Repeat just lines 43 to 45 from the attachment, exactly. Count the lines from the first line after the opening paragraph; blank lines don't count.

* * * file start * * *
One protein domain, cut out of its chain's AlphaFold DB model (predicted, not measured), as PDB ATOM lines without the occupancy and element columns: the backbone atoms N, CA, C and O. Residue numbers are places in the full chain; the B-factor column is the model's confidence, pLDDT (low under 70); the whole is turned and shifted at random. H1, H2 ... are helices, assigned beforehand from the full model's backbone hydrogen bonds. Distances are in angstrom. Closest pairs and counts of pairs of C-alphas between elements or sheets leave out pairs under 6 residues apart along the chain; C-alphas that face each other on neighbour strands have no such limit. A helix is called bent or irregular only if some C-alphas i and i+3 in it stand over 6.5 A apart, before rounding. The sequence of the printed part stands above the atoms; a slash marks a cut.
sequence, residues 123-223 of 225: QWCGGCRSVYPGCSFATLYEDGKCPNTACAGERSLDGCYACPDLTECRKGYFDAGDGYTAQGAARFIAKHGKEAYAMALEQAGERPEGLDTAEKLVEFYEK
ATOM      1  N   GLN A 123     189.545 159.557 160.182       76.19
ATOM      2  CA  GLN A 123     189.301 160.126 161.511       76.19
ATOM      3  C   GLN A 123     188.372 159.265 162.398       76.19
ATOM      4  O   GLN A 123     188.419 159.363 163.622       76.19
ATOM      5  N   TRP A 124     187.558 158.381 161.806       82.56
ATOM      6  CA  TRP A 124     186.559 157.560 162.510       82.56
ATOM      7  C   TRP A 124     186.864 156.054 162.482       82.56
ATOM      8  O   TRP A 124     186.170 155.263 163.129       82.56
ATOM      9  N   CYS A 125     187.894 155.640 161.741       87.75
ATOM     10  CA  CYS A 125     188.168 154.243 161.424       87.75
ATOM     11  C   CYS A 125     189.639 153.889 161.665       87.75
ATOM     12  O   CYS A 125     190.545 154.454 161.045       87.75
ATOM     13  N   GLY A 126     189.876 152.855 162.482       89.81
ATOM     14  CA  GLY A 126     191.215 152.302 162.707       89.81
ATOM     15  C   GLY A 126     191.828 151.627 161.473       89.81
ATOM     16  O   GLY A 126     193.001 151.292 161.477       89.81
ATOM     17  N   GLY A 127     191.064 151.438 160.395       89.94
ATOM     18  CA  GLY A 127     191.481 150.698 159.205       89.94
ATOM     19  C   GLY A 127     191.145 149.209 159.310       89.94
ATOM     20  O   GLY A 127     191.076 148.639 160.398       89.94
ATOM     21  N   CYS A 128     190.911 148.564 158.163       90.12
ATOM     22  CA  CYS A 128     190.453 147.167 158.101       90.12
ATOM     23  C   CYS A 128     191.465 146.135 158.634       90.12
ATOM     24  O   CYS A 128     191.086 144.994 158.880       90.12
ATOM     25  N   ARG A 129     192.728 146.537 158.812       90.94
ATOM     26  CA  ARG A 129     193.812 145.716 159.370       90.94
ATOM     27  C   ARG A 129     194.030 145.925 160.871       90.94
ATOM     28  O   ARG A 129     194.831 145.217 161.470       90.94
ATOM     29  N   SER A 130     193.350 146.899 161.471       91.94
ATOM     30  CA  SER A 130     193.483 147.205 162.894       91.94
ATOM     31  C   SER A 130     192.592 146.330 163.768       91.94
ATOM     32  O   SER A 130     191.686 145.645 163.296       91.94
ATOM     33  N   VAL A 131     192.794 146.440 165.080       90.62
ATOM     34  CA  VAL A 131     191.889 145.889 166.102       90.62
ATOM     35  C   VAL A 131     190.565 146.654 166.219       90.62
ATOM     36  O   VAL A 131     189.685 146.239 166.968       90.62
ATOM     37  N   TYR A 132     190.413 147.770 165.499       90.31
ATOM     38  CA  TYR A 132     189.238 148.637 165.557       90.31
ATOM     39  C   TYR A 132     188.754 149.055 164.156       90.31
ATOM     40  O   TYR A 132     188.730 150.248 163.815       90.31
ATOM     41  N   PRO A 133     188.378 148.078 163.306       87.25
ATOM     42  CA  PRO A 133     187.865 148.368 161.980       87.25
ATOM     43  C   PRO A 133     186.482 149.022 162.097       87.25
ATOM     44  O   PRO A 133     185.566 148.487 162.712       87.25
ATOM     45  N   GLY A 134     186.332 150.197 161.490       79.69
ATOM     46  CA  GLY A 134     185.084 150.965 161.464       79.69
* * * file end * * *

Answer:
ATOM     42  CA  PRO A 133     187.865 148.368 161.980       87.25
ATOM     43  C   PRO A 133     186.482 149.022 162.097       87.25
ATOM     44  O   PRO A 133     185.566 148.487 162.712       87.25